On 23 May the Migration Law Clinic published a new expert opinion titled ‘The ‘bewijsnood’ policy of the Dutch immigration service: A correct interpretation of the Family Reunification Directive or an unlawful hurdle?’
The expert opinion concerns Eritrean asylum status holders in the Netherlands, who try to be reunited with their family members left behind. An asylum status holder can apply for reunification with his family left abroad, within three months following the decision granting his or her asylum status.One of the conditions for family reunification is that the family members prove their identity and the existence of actual family ties with the sponsor. Both the identity and the family ties are in principle established through official documents. However, the situation of the asylum status holder and his or her family members sometimes makes it difficult or even impossible to provide these documents.
Usually in cases where no official documents are submitted, it is possible to establish the identity and family ties through alternative evidence, for example unofficial documents such as religious certificates or non-documentary evidence such as DNA-investigation or identifying interviews. Since the beginning of 2016 the Dutch Immigration and Naturalisation Service applies a new policy, which implies that only if the IND has accepted that the lack of official documentation cannot be attributed to the applicant, it is prepared to take alternative evidence into account, like DNA testing or interviews. The IND assumes that Eritreans are generally able to obtain such official documentation. The stricter application of the Dutch evidentiary policy had led to considerable amount of rejections of Eritrean family reunification cases since the beginning of 2016.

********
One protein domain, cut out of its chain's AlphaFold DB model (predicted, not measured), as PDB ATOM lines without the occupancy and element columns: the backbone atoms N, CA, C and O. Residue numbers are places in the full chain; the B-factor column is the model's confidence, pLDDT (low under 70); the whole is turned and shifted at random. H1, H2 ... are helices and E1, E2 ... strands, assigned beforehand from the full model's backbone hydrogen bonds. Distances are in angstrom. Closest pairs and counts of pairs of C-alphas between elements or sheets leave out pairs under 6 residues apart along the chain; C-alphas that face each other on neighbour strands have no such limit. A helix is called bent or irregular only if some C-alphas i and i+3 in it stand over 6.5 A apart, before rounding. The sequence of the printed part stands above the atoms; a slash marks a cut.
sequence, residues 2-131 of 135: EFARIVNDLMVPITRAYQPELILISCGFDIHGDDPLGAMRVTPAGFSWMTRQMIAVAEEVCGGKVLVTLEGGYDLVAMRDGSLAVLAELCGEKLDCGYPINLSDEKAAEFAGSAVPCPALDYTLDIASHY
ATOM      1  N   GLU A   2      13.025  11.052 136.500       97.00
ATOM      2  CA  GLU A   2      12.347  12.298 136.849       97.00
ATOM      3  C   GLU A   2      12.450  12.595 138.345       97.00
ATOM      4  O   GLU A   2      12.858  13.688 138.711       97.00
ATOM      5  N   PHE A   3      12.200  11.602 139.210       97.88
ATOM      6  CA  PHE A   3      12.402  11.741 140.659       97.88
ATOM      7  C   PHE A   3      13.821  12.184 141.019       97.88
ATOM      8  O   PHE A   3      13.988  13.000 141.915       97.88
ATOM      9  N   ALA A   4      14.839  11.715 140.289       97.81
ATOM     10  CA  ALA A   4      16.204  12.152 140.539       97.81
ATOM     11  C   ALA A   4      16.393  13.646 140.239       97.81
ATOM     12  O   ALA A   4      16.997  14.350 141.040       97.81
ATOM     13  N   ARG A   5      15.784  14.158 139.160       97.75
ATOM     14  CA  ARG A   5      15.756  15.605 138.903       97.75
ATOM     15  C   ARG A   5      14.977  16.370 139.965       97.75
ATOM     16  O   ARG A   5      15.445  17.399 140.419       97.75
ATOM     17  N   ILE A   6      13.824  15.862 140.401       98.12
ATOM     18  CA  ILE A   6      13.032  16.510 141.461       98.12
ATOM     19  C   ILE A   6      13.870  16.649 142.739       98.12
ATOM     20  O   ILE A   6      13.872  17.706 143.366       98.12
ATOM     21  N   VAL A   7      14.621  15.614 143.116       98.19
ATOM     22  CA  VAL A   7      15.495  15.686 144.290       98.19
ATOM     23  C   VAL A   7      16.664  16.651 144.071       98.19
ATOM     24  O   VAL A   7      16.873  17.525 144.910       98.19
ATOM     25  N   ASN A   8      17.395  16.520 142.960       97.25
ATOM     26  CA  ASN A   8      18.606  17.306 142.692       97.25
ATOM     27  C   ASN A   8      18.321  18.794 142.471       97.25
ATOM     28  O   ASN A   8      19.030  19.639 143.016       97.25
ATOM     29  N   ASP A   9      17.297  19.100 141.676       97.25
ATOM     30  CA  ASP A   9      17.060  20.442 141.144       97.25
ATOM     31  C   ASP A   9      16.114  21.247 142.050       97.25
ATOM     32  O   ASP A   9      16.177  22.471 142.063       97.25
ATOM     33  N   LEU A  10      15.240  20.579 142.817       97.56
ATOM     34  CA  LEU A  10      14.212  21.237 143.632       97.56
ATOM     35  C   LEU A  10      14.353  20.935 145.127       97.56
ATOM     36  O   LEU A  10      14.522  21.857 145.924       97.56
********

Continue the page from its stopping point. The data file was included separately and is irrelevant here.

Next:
The expert opinion examines whether the rejection by the IND of the explanation of Eritrean sponsors for the lack of official documentation based on sufficient and reliable country of origin information. Furthermore it assesses whether the Dutch evidentiary policy, as it is applied in Eritrean family reunification cases, is compatible with the EU Family Reunification Directive.
On 7 March 2017 the Migration Law Clinic and the Dutch Council for Refugees organised an expert meeting about this topic. Furthermore Verblijfblog published a blog in which the topic is explained in Dutch.